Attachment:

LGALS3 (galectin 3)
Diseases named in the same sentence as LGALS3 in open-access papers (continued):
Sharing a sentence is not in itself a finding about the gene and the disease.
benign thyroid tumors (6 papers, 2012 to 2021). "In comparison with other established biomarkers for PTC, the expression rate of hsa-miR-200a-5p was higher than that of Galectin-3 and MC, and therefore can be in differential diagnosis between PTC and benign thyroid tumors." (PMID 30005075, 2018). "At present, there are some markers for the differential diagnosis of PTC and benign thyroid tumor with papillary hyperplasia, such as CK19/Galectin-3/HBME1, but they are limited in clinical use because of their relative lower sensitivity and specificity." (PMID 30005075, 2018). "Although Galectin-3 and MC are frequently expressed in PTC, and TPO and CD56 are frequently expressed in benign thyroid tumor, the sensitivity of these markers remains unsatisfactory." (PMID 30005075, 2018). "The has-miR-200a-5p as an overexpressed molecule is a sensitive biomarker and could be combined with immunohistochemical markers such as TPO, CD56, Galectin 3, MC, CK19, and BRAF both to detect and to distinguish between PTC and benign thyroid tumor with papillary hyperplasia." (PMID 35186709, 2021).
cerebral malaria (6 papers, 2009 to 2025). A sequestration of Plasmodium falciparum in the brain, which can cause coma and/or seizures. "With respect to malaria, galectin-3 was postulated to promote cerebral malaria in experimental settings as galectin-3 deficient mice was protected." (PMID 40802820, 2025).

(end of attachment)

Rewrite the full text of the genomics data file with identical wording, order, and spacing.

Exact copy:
LGALS3 (galectin 3)
Diseases named in the same sentence as LGALS3 in open-access papers (continued):
Sharing a sentence is not in itself a finding about the gene and the disease.
benign thyroid tumors (6 papers, 2012 to 2021). "In comparison with other established biomarkers for PTC, the expression rate of hsa-miR-200a-5p was higher than that of Galectin-3 and MC, and therefore can be in differential diagnosis between PTC and benign thyroid tumors." (PMID 30005075, 2018). "At present, there are some markers for the differential diagnosis of PTC and benign thyroid tumor with papillary hyperplasia, such as CK19/Galectin-3/HBME1, but they are limited in clinical use because of their relative lower sensitivity and specificity." (PMID 30005075, 2018). "Although Galectin-3 and MC are frequently expressed in PTC, and TPO and CD56 are frequently expressed in benign thyroid tumor, the sensitivity of these markers remains unsatisfactory." (PMID 30005075, 2018). "The has-miR-200a-5p as an overexpressed molecule is a sensitive biomarker and could be combined with immunohistochemical markers such as TPO, CD56, Galectin 3, MC, CK19, and BRAF both to detect and to distinguish between PTC and benign thyroid tumor with papillary hyperplasia." (PMID 35186709, 2021).
cerebral malaria (6 papers, 2009 to 2025). A sequestration of Plasmodium falciparum in the brain, which can cause coma and/or seizures. "With respect to malaria, galectin-3 was postulated to promote cerebral malaria in experimental settings as galectin-3 deficient mice was protected." (PMID 40802820, 2025).